German Stufe, Tonstufe, Klangstufe; English degree; French degre; ital. grado; other Russian degree
The location of the tone (sound) as a link in the scale system (gamma, tuning, mode, tonality), as well as such a tone itself.
The concept of “S.” is associated with the idea of scale as a “ladder” (Italian scala, German Leiter, Tonleiter), movement along which is perceived as a step over, i.e., an abrupt transition from one quality (from one element) to another (for example, c – d, d – e, e – f). S.’s shifts are one of the manifestations of movement, development, by means of a pitch structure. Set S. belonging to k.-l. system, suggests the orderliness of transitions from one S. to another; in this there is a certain similarity between the concepts of S. and the tonal function. In harmonic. tonality in accordance with the difference between the two DOS. types of sound-altitude organization – one-headed. and polygon. – under the term “S.” it means not only a separate sound of the scale, but also built on it as on the main. chord tone (they say, for example, about voicing in the sequence of steps: V – VI). To designate S. of that and other types, G. Schenker to traditional. entries in Roman numerals added Arabic:
S. chord covers several. S.-sounds (for example, the V9 chord includes 5, 7, 2, 4, 6, and the transition from one “sound step” to another within one “chord access” is not perceived as a change in its general function, since it is common to all its constituent “sound steps”). In harmonic. tonality S. – the local center (micromode; for example, on V C. 1 gravitates to 7 in spite of the main gravity), subordinate to the general (S. as a sublad). One of the most common methods of denoting chords is associated with the concept of “S.-chord”, the essence of which is the indication of the number of harmony in the scale series (functional notation, in contrast to step notation, determines the meaning of the chord in the logic of the harmonic process). In European music of the 17th-19th centuries, based on a 12-step acoustic. system, dominated diatonic. at its core (see Diatonic), the modes are major and minor, which, however, allowed chromatism. The 12 “sound steps” possible within these modes were functionally divided into 7 main ones (in C-dur they correspond to the white keys of the php.) and 5 derivatives (altered; correspond to the black keys); such an alter. chromaticity is a phenomenon secondary to diatonic. basis (F. Chopin, Etude a-moll op. 25 No 11), and according to the main principle of structure, the frets should be considered as 7-step. In the music of the 20th century along with the 7-step, the 12-step is also systematically used (natural chromaticism and its other types, for example, in A. Webern’s Bagatelles, op. 9, piano trio by E. V. Denisov). In addition to the 7- and 12-step systems, there are others with a smaller amount of C. (for example, pentatonic) and with a larger one (microchromatic from 24, 36 C .; here the 12-step series can function as the main one).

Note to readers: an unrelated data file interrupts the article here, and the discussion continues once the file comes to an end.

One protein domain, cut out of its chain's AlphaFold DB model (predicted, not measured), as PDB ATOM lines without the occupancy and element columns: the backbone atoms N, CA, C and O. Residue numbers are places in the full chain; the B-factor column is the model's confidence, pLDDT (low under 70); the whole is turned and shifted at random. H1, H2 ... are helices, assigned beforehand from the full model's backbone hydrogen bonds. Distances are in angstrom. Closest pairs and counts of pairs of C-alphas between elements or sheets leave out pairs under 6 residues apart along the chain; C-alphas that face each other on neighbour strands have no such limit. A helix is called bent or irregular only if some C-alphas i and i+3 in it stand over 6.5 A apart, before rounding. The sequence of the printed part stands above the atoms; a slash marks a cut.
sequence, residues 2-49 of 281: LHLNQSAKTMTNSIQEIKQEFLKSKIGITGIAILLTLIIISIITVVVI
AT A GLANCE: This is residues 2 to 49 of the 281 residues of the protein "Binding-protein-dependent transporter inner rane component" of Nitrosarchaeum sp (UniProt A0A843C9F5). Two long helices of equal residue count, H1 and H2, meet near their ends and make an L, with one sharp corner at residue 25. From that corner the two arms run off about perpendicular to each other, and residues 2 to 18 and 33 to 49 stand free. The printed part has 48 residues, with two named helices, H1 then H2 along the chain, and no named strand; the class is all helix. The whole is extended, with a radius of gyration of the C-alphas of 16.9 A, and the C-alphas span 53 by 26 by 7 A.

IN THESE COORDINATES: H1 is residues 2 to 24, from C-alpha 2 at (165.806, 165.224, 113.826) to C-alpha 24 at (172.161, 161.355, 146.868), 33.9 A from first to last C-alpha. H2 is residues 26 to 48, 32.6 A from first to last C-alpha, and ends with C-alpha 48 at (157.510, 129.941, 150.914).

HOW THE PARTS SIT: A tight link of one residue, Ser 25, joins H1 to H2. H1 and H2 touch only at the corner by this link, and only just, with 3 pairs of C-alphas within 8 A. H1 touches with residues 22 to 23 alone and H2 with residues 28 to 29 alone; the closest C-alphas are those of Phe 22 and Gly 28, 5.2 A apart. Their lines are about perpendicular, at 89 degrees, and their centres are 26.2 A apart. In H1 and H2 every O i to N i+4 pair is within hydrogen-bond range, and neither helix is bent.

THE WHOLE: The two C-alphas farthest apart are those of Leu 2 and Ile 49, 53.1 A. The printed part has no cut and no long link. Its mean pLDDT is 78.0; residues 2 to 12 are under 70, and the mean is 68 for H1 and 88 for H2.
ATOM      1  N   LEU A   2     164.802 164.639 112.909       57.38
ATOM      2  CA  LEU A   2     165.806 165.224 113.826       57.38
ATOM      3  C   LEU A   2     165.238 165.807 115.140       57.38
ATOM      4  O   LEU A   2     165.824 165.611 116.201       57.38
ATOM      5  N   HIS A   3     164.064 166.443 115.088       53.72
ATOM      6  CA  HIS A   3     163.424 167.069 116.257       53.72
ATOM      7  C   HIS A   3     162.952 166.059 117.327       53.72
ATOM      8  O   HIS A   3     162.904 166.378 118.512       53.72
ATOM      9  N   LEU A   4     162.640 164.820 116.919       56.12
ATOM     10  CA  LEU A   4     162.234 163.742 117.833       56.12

It is necessary to distinguish between the concepts: S. and the specific meaning of the tone (chord). So, in chromatic system C (dur) it is possible to use the sounds ces-heses-as and, on the other hand, eis-fis-gis-ais, however, these specific tone values do not lead to an excess of the actual number of “sound steps” of the 12-tone chromatic. gamma.
References: Avraamov A., On the triad of the 2nd degree of major, “Music”, 1915, No 205, 213; Glinsky M., Chromatic signs in the music of the future, “RMG”, 1915, No 49; Gorkovenko A., The concept of a step and the problem of the system, “SM”, 1969, No 8; Albersheim G., Die Tonstufe, “Mf”, 1963, Jahrg. 16, H. 2. See also lit. at Art. Harmony, Mode, Key, Sound system, Diatonic, Chromatic, Microchromatic, Pentatonic, Scale, Temperament.
Yu. N. Kholopov